More generally, our internal analysis on non-FI corporates rated in the speculative grade range by S&P Global Ratings shows that whenever the PDMS-implied score is three or more notches worse than the actual credit rating, there is a 30% chance of a further S&P Global Ratings’ downgrade6 within 12 months. This helps confirm the versatility of this technique in generating actionable signals even for asset management purposes. We will follow with a separate white paper on how asset managers can use this model, and what happens when the PDMS implied-score sizably deviates from the S&P Global Ratings’ issuer credit rating.

What about the public companies that are not rated? One can still combine the PDMS output with the credit score generated by S&P Global Market Intelligence’s CreditModelTM, a quantitative model that uses company financials and other socio-economic factors to generate a quantitative credit score for a longer time horizon that statistically matches S&P Global Ratings’ issuer credit ratings7 for rated companies, but also covers unrated companies.

Figure 4: S&P Global Ratings’ issuer credit rating (ICR) and PD Model Market Signals (PDMS) implied credit score for Bon-Ton Stores, Inc.

Source: S&P Global Market Intelligence (as of August, 1st 2018).6 Key developments extracted from the S&P Global Market Intelligence’s Capital IQ platform. For illustrative purposes only.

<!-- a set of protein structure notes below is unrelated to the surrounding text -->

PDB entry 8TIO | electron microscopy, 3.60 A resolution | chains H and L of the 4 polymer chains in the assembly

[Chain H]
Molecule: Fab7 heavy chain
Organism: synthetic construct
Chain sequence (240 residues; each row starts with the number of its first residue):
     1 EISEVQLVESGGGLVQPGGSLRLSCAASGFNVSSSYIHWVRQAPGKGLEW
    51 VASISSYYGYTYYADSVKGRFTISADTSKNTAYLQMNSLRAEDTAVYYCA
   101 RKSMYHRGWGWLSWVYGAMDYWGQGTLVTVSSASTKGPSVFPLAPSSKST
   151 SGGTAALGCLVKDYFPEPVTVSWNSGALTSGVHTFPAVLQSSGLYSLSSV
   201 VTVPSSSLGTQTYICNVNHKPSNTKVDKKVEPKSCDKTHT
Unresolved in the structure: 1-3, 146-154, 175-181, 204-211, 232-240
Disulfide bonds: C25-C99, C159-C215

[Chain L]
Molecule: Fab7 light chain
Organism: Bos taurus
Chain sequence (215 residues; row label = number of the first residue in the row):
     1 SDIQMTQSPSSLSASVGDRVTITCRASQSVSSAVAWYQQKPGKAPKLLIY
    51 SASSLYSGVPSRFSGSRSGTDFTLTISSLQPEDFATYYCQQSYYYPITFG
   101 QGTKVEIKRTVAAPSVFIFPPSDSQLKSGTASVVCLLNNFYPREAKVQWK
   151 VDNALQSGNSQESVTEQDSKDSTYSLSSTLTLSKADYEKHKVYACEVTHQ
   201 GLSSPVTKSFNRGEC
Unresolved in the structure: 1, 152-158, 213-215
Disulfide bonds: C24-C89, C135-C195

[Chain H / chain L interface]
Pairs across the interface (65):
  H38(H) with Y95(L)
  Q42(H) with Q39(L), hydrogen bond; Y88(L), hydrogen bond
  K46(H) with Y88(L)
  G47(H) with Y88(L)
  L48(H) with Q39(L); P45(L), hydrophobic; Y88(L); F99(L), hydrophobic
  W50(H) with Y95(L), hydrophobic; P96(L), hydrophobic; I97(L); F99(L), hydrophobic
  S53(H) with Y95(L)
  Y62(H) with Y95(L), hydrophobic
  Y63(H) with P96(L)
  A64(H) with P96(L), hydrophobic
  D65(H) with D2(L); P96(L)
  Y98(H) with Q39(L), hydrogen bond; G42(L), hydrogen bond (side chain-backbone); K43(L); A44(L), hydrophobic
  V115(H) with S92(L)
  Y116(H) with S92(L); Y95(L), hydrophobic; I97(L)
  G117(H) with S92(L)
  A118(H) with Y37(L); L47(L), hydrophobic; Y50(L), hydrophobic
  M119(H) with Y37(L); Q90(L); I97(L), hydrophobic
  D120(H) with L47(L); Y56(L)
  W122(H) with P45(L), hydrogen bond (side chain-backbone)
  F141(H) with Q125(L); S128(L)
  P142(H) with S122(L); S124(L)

Some will argue that looking at a firm’s stock price should be sufficient for most purposes, as its price already embodies all necessary market information. However, the main advantage of a structural model such as PDMS is to link the capital structure of a company to the uncertainty around a company’s future cash-flows, and to properly quantify the probability of default based on empirical evidence.

As a final remark, we stress that none of the techniques mentioned above will be infallible all the time, due to the unpredictable nature of default events. In general, a combination of multiple signals will achieve better performance, and should trigger further due diligence. For example looking at the company financials and their trend over time, comparing the focus company vs its peers, complementing the market-implied credit risk assessment with alternative statistical models (for example S&P Global Market Intelligence’s PD Model Fundamentals), and ultimately validating the assessment with news, key developments or alternative information.

1 “On the pricing of corporate debt: the risk structure of interest rates”, R.C. Merton, J. Finance 29, 449–70 (1974).
2 “The pricing of options and corporate liabilities”, F. Black and M. Scholes, J. Polit. Econ. 81, 637–54 (1973).
3 S&P Global Ratings does not contribute to or participate in the creation of credit scores generated by S&P Global Market Intelligence. Lowercase nomenclature is used to differentiate S&P Global Market Intelligence PD credit model scores from the credit ratings issued by S&P Global Ratings.
4 Fundamental credit risk analysis shows that country and industry risk capture importance risk drivers linked, for instance, to ease of doing business, level of corruption, industry barrier to entry, etc. S&P Global Market Intelligence broadly employs these scores that enhance the granularity of model outputs and statistical model performance.

5 Past performance does not predict future results. As such, statistical models are calibrated on companies that have and have not defaulted

6 By 1 or more notches, up to and including default.
7 S&P Global Ratings does not contribute to or participate in the creation of credit scores generated by S&P Global Market Intelligence. Lowercase nomenclature is used to differentiate S&P Global Market Intelligence credit scores from the credit ratings issued by S&P Global Ratings.